River­shore ar­ti­cle was dis­ap­point­ing

Tri-City Herald (Sunday) - - Opinion -

As a speaker at the Badger Club event, I was deeply dis­ap­pointed in your ar­ti­cle on Columbia River­shore Re­con­veyance. It ap­pears writ­ten from a pro­vided pro­mo­tional script, and in no way cap­tures the cir­cum­stances that prompted the event in the first place.

That fact is this: This most im­por­tant Tri-Cities land use ac­tion since the 1960s was sub­mit­ted this sum­mer as a rider to a must-pass con­gres­sional bill in the U.S. House of Rep­re­sen­ta­tives with­out ever go­ing through any of the ci­ti­zen in­volve­ment man­dated un­der Wash­ing­ton state law.

De­spite our spend­ing the last two years in re­quired 10-year re­vi­sions of the Com­pre­hen­sive Plans for Cities and Coun­ties, there was no ci­ti­zen in­put, no com­mis­sion ex­am­i­na­tions, and no coun­cil votes taken on the pro­posed land trans­fer. Most sig­nif­i­cantly, there was no con­sul­ta­tion with the Con­fed­er­ated Tribes, who as sovereign na­tions have guar­an­teed, cen­tury-old treaty rights to the use and preser­va­tion of this shore­line, their an­ces­tral home. Yet this trans­fer was pre­sented by our con­gress­man as be­ing solidly sup­ported by the Tri-Cities.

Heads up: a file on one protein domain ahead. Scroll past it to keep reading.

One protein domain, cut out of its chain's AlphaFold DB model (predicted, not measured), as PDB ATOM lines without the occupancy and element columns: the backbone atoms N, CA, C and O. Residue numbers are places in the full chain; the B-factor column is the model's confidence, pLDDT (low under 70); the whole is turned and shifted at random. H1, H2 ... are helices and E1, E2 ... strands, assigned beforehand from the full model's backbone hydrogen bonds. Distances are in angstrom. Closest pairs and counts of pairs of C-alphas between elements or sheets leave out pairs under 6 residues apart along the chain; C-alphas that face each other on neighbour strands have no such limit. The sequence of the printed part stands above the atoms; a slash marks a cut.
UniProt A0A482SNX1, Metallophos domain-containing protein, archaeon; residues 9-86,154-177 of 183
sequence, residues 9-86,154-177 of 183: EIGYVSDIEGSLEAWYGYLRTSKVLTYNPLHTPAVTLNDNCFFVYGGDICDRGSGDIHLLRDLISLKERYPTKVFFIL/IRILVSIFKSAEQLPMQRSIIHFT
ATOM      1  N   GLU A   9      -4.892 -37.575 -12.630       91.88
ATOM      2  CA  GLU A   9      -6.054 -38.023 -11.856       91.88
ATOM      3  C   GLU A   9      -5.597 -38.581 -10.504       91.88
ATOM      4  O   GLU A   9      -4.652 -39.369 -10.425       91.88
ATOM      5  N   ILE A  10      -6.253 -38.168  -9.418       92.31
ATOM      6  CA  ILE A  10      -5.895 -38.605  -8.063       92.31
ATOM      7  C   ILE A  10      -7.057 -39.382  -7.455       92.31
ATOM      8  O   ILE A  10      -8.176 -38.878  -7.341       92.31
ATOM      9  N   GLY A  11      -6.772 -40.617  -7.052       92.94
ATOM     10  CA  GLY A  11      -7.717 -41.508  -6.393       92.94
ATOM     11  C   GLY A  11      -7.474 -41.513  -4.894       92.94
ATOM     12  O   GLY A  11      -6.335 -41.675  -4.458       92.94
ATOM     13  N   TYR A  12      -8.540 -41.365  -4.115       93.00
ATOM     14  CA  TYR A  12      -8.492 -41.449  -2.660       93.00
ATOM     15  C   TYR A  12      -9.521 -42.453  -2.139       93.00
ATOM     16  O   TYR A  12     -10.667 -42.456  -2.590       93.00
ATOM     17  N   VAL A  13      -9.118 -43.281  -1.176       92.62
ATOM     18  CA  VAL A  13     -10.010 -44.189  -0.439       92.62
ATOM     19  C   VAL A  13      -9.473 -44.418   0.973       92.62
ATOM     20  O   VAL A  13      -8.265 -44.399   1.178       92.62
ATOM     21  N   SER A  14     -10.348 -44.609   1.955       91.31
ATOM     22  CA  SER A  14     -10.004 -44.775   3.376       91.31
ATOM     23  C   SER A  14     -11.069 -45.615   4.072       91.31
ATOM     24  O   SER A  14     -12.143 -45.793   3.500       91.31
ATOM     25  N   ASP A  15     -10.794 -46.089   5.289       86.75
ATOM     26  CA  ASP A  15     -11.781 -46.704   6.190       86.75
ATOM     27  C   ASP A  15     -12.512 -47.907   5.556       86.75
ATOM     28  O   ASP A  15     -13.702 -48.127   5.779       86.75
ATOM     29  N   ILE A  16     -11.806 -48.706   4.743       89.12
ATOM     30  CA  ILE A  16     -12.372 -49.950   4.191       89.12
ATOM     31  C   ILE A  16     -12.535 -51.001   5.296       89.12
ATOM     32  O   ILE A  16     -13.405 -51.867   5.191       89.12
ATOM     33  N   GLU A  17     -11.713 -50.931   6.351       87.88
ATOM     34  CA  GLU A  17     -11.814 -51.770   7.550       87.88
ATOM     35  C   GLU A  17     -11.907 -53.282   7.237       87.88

What’s wrong with that pic­ture?

The Badger Club event was about the way democ­racy is sup­posed to work in our com­mu­nity, and about how it should work now.

James A. Wise, Richland still on the fence. If he al­lows these Hon­durans to cross the bor­der, there will be the eco­nomic im­pact of un­em­ployed, il­le­gal, and prac­ti­cally pen­ni­less Hon­durans en­ter­ing the coun­try who will need sup­port.

The best choice for the free­dom of le­gal Amer­i­can cit­i­zens is to deny en­try of these Hon­durans into the U.S.

Caleb Beasley, Ken­newick

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